Over the past 20 years, Australia has doubled its natural-gas output and emerged as the world’s third-largest exporter of liquefied natural gas (LNG). And according to projections from the US Energy Information Administration, Australia will overtake Qatar as the world leader.
Australia’s three operating LNG export facilities boast a total capacity of 1.155 trillion cubic feet (Tcf) per year and accounted for about 21 percent of global shipments.
By the end of 2015, oil and gas companies will start four more facilities that can export 1.925 Tcf per year. And in 2016, four other liquefaction terminals will come onstream, bringing Australia’s total export capacity to 4.26 Tcf–an increase of 370 percent.
The land down under boasts an estimated 103 Tcf in conventional gas reserves, 33 Tcf in coal-bed methane reserves and 437 Tcf in recoverable shale-gas resources. This abundance should be plenty to fuel these new facilities and other proposed projects that would seek to supply China and other Asian nations’ robust demand for natural gas.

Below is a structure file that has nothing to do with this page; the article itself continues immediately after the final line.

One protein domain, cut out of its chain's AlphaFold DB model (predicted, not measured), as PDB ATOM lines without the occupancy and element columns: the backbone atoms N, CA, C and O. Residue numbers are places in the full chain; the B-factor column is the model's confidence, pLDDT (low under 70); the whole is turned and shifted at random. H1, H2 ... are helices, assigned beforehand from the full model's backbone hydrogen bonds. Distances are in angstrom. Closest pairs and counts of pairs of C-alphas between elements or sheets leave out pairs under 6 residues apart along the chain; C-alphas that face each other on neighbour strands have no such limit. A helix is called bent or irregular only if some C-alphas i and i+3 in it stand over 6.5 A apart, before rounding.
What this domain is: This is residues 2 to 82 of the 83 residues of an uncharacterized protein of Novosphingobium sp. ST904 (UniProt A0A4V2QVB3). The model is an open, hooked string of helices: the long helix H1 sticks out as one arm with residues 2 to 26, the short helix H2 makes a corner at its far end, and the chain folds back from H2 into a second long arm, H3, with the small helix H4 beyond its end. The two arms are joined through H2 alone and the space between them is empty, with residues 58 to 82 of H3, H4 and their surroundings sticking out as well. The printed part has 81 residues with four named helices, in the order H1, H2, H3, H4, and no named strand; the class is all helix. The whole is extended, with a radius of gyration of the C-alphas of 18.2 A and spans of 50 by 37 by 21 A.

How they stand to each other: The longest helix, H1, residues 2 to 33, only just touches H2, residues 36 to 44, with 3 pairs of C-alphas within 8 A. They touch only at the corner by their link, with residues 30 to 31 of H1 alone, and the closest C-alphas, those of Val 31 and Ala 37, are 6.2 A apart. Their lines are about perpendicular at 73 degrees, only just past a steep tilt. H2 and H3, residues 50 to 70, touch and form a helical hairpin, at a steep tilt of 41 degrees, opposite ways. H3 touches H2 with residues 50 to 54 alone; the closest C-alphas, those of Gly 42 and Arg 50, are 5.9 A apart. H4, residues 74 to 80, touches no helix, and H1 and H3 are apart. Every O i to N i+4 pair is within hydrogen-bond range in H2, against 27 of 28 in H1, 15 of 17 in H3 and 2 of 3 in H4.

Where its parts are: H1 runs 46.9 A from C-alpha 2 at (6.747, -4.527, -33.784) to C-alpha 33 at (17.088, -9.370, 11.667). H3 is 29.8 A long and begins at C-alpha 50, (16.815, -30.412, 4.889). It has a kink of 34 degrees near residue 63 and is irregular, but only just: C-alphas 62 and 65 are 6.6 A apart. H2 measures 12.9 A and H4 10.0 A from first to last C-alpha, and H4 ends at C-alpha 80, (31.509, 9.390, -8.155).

Current and incoming projects are largely concentrated off the country’s less-populated northern and western coasts.
The Carnavon Basin, for example, a gas-rich formation in the north of Western Australia supplies about one-third of the country’s domestic demand and the majority of its LNG exports in recent years.
Located about 100 miles off Australia’s northwest coast, the Gorgon project–Australia’s biggest natural resources development yet–will commence commercial operations in the next 12 months.
Lead developer Chevron Corp (NYSE: CVX) has encountered numerous delays and cost overruns in completing the project. But backed by a consortium of deep-pocketed investors, the facility is still on track to come onstream in the first quarter of 2015.
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